You know youâ€™re in trouble with the definition of contentâ€™s â€œqualityâ€ comes in question, but thatâ€™s exactly what Patrick Keane, CEO of Associated Content, just did.
Increasingly, the â€œqualityâ€ of content has less to do with, say, grammar, or -- I donâ€™t know -- originality, and more to do with â€œusefulness,â€ Keane argued. He did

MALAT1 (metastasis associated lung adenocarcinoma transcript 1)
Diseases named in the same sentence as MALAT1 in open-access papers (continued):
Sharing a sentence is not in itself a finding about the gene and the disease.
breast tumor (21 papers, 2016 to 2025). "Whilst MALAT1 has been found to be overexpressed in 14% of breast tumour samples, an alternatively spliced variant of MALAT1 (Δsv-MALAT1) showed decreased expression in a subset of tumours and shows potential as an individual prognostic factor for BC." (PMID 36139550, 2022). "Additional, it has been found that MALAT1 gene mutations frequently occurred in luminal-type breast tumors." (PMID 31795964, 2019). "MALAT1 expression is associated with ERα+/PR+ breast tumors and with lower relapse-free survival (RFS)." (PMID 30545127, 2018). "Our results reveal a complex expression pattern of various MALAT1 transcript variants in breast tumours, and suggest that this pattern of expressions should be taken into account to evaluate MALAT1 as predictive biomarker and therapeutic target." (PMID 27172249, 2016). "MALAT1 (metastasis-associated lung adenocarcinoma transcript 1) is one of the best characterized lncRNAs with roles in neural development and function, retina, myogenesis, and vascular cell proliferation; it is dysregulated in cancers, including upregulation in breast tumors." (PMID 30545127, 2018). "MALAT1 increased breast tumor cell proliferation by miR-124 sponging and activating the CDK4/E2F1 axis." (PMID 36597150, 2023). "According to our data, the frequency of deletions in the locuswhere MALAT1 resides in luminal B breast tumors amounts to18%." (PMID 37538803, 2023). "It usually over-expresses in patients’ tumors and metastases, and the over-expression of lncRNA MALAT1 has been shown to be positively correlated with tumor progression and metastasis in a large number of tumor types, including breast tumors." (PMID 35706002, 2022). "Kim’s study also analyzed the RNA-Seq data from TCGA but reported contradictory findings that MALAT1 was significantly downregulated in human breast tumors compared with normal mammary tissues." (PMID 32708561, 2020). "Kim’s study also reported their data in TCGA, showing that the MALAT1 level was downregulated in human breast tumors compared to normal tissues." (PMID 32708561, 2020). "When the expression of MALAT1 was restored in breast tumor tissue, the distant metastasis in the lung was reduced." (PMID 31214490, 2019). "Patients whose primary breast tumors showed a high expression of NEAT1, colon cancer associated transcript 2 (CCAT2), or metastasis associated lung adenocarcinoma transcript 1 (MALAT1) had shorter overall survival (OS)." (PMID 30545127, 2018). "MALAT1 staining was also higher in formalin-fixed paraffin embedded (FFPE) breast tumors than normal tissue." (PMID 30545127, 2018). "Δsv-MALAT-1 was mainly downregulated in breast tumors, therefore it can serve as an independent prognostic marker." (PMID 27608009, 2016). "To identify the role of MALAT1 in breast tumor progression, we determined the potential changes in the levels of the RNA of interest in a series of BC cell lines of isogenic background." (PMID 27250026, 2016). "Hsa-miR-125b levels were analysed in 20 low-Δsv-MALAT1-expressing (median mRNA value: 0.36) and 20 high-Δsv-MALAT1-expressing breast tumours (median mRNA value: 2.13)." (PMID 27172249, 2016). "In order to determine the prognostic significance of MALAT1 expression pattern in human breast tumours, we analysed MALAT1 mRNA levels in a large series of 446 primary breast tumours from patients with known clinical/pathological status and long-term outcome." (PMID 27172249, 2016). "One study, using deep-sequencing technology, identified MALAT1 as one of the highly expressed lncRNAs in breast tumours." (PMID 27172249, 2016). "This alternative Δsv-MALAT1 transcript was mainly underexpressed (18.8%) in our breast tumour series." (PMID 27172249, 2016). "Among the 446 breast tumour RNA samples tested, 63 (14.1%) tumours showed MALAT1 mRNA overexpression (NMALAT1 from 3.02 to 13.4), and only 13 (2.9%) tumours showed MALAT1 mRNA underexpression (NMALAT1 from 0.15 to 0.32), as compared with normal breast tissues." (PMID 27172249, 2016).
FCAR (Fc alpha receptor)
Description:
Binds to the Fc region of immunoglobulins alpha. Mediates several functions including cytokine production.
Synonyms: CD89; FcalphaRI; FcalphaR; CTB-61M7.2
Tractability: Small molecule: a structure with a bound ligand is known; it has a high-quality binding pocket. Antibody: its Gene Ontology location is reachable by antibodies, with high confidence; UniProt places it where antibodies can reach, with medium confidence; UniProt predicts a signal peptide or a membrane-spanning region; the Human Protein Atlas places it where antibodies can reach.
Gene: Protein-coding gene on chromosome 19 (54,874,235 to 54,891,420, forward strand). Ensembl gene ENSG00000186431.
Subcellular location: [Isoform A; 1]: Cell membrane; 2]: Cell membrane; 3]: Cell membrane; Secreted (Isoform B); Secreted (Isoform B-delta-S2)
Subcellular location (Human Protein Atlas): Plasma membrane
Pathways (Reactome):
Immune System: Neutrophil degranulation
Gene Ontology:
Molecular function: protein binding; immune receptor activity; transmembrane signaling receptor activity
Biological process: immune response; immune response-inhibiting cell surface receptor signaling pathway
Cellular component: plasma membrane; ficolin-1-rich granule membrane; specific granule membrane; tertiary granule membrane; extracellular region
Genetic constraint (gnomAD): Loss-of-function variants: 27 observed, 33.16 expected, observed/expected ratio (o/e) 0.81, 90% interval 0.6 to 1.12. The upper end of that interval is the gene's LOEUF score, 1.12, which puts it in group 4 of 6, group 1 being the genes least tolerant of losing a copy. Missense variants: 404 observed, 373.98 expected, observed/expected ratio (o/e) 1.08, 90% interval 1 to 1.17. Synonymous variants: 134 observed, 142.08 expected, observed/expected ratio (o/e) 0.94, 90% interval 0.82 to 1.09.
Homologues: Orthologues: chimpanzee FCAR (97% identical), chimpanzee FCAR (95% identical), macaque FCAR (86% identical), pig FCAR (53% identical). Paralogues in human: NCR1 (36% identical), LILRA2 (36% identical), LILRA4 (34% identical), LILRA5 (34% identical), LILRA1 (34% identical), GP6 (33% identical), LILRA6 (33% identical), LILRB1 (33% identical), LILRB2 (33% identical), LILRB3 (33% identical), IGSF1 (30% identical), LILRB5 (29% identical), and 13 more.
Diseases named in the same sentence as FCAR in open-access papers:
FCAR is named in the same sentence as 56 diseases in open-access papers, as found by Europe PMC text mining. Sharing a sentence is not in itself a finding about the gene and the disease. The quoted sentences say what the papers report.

so, by the way, on the dayâ€™s last panel, â€œGrilling the Content Farmers: When Data Drives Publishingâ€. Is a story on potty-training written by a PhD, say, more or less valuable
than one produced by a mom of three from Spokane, Washington? (Used used a similar example to make his point, thought the details are slightly different.) Not surprisingly, Josh Stinchcomb, Publisher
of Conde Nast Digital, took issue with the argument, calling it a â€œslippery slopeâ€ to debate to definition of the world quality.